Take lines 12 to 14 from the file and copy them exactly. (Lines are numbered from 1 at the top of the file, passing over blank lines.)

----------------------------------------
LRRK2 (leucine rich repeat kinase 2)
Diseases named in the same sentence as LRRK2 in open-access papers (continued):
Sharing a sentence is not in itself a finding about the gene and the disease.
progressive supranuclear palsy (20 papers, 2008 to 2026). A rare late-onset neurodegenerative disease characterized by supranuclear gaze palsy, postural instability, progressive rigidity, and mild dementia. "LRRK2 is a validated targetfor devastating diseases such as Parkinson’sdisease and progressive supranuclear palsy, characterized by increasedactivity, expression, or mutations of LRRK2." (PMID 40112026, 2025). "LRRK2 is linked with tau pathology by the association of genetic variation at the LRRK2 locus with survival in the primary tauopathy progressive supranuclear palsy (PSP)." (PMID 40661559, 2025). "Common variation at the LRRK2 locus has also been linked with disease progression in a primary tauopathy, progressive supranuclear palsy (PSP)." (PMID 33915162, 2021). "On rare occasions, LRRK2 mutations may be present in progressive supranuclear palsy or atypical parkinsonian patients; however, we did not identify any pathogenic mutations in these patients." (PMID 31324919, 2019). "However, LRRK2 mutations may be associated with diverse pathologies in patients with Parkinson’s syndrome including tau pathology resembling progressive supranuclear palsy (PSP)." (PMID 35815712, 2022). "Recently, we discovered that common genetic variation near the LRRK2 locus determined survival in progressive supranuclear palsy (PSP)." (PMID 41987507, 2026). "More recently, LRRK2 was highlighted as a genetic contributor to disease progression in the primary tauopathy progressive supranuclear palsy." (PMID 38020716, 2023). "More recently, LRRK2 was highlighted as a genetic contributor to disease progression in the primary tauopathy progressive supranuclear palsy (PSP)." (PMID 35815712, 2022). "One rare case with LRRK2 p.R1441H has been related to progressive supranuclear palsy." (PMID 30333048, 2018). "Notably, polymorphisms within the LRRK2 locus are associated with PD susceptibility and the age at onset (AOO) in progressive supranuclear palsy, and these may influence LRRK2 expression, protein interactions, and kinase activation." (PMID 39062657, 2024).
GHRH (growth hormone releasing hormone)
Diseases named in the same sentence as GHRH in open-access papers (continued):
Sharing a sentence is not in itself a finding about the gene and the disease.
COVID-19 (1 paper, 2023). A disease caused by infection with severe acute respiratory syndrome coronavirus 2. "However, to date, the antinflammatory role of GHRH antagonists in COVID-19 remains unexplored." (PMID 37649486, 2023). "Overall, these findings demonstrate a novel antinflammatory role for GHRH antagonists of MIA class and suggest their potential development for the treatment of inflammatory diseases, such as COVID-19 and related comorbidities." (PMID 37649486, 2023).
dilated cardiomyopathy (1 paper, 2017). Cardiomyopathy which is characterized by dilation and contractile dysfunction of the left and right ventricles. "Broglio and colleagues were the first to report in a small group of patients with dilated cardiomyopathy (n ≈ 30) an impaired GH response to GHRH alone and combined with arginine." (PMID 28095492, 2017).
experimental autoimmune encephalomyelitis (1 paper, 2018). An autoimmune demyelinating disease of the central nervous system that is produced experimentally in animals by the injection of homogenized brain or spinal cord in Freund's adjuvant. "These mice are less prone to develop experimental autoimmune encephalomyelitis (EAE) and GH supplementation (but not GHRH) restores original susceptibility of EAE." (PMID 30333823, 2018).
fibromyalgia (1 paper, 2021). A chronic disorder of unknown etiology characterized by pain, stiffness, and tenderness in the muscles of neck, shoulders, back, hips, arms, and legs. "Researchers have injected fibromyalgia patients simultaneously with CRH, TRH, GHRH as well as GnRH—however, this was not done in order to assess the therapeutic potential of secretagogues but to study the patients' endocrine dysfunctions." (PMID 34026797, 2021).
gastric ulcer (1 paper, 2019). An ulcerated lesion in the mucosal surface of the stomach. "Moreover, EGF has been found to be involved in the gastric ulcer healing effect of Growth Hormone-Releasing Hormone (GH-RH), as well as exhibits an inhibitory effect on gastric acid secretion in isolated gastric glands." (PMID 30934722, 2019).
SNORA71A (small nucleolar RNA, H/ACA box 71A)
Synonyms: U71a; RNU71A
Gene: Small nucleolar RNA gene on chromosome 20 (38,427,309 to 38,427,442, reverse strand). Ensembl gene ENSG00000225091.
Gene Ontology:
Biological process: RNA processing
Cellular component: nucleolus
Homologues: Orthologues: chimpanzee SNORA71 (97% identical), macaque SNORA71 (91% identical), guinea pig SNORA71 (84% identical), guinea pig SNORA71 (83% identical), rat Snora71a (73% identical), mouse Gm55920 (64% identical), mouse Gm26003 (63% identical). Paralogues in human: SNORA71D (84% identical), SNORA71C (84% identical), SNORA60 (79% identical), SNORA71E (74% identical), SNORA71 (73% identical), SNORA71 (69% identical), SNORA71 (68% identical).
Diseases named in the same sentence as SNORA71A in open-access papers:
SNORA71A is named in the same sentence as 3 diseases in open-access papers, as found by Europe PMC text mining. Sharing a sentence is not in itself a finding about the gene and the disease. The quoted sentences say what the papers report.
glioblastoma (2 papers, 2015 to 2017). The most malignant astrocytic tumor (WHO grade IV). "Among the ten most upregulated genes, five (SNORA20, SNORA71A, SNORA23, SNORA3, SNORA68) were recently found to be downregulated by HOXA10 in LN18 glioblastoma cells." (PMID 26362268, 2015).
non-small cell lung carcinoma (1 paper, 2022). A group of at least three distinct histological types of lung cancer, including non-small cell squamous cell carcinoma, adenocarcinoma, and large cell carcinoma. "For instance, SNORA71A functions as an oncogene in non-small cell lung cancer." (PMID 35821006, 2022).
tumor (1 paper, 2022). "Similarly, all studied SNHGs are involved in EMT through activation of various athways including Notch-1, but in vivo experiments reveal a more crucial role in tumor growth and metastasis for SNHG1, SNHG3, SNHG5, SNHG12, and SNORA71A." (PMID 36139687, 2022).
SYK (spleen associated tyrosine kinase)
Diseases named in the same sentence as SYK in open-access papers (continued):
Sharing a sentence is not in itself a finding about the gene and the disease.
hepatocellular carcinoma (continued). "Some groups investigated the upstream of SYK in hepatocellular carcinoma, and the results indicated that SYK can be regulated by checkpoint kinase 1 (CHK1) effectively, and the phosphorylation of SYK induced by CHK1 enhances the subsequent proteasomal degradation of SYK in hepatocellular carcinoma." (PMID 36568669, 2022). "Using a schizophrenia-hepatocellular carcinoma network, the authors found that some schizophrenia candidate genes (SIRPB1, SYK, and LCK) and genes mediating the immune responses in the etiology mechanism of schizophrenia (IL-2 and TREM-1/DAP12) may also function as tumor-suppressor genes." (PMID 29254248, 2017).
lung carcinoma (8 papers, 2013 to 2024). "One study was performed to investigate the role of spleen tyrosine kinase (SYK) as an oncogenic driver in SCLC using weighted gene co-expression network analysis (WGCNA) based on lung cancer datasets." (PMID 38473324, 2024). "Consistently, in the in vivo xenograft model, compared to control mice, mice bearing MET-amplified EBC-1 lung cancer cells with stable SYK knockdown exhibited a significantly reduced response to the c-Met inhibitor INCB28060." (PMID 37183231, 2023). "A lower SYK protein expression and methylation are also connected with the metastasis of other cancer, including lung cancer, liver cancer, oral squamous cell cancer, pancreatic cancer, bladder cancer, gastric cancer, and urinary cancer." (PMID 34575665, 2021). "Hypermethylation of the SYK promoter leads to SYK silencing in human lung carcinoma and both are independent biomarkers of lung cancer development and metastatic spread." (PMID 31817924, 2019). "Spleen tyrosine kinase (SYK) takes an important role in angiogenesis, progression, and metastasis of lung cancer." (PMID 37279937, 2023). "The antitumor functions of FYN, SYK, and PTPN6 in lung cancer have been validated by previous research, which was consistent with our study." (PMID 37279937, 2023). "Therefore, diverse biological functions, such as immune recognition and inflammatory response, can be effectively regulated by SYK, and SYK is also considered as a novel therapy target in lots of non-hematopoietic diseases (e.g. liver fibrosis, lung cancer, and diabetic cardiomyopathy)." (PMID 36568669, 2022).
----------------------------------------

gastric ulcer (1 paper, 2019). An ulcerated lesion in the mucosal surface of the stomach. "Moreover, EGF has been found to be involved in the gastric ulcer healing effect of Growth Hormone-Releasing Hormone (GH-RH), as well as exhibits an inhibitory effect on gastric acid secretion in isolated gastric glands." (PMID 30934722, 2019).
SNORA71A (small nucleolar RNA, H/ACA box 71A)
Synonyms: U71a; RNU71A